August 18, 2011
Oswego County Receives Permission for Aerial Spraying
OSWEGO - New York State Health Commissioner Dr. Nirav Shah issued a declaration of imminent threat to public health in Oswego County Wednesday evening, clearing the way for the Oswego County Health Department to prepare for aerial spraying of mosquitoes which could carry the Eastern equine encephalitis (EEE) virus. Oswego County Public Health Director Dr. Dennis Norfleet said this afternoon the county health department received the permit from the New York State Department of Environmental Conservation (DEC) to spray the Toad Harbor / Big Bay Swamp area. The county is working with the state Health Department and an aerial spraying contractor to finalize spraying plans.
"The primary focus of the spraying will be areas where the virus has been most intense, based on historical evidence. Mosquitoes can fly as far as nine miles. It's important that we target the habitat where the virus has been centered," said Dr. Norfleet.
The first area to be targeted will be the Toad Harbor - Central Square area. The county will also spray the Lot 10 Road area in Palermo and north into the Town of Mexico.
"The schedule and areas to be sprayed will be announced through the news media and on the county Web site as soon as the exact boundaries are decided upon," he said. "It will depend on weather conditions and data collected from the state and county health departments' surveillance programs. The computerized spraying program is a very precise process and some of the areas being considered have not been mapped before for aerial spraying. Spraying will not take place over open water or identified agricultural sites such as bee farms and certified organic farms."
Today, the health department learned of the death of a dog from EEE in the Town of Mexico. "EEE is rare in dogs and only affects dogs under six months old. There is no vaccine for dogs like there is for horses. This additional death of a dog further indicates the presence of the virus in mosquitoes and the need for everyone to exercise personal precautions," said Dr. Norfleet.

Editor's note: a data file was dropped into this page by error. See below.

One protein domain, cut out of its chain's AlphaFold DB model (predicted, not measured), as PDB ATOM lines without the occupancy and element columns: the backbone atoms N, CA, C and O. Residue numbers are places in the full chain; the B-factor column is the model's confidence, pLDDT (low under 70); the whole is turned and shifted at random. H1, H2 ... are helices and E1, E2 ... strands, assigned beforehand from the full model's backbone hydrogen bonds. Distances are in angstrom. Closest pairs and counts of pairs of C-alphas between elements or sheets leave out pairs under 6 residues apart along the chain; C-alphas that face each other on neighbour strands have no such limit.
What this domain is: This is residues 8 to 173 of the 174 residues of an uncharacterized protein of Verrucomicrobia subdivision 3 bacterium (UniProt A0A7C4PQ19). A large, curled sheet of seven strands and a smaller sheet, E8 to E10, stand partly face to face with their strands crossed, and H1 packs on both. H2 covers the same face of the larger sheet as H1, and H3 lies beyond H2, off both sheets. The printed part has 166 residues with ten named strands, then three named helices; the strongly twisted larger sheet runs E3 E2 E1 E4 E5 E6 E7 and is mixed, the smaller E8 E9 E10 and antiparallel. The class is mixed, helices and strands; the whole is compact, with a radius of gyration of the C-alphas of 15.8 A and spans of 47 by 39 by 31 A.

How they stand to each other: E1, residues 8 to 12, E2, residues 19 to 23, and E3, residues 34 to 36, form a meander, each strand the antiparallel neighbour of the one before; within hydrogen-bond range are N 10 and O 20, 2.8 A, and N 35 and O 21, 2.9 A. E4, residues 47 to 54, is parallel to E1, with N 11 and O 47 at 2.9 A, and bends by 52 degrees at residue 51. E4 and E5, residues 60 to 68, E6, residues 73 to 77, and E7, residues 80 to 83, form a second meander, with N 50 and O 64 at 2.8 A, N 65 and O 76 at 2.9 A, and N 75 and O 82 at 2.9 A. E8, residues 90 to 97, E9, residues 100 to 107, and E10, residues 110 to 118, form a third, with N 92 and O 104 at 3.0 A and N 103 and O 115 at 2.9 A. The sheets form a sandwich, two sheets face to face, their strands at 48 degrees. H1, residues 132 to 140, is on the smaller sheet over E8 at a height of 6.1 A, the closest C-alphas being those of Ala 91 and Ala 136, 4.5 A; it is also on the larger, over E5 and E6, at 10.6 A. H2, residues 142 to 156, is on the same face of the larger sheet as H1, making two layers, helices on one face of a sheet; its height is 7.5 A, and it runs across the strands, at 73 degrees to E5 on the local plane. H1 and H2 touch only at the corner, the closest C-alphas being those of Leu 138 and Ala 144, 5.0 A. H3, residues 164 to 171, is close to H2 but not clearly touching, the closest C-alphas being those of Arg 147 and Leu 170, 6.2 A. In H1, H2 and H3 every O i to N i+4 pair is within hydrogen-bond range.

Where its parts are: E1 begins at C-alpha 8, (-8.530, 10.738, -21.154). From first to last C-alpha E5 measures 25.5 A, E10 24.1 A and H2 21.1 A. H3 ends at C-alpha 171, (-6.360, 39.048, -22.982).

Dr. Norfleet said the health department also received notification that a second horse has died from EEE, which indicates the virus is also present in the Town of Mexico. A child in New Haven died from EEE Aug. 14 and a horse in Scriba died of the virus earlier this month. Yesterday, the surveillance program also showed evidence of West Nile virus near the village of Central Square and in the Toad Harbor / Big Bay Swamp area.
As of Aug. 18, 16 pools of mosquitoes collected through the Oswego County Health Department's surveillance program have tested positive for the virus. The county is continuing to expand their surveillance program and the New York State Department of Health is sending in some of their staff to directly help with this program.
Dr. Norfleet continues to emphasize that aerial spraying is a partial and temporary measure in controlling the population of mosquitoes which could carry EEE.
"Aerial spraying will reduce the numbers of mosquitoes testing positive for EEE for about one week," he said. "Spraying will not erase the virus from the environment, and it will not eliminate the need for people to protect themselves through preventive measures. Evidence from previous years shows that humans contracted the EEE virus after spraying had taken place in Central New York."
The best way for people to protect themselves from EEE is to protect against mosquito bites.
For more information about EEE and other viruses transmitted by mosquitoes, call the Oswego County Health Department at 315-349-3564 or 1-800-596-3200, ext.3564 between 8:30 a.m. and 4 p.m. or visit the New York State Department of Health Web site at www.health.state.ny.us/diseases/communicable/eastern_equine_encephalitis/fact_sheet.htm or the Centers for Disease Control and Prevention (CDC) Web site at http://www.cdc.gov/EasternEquineEncephalitis/.
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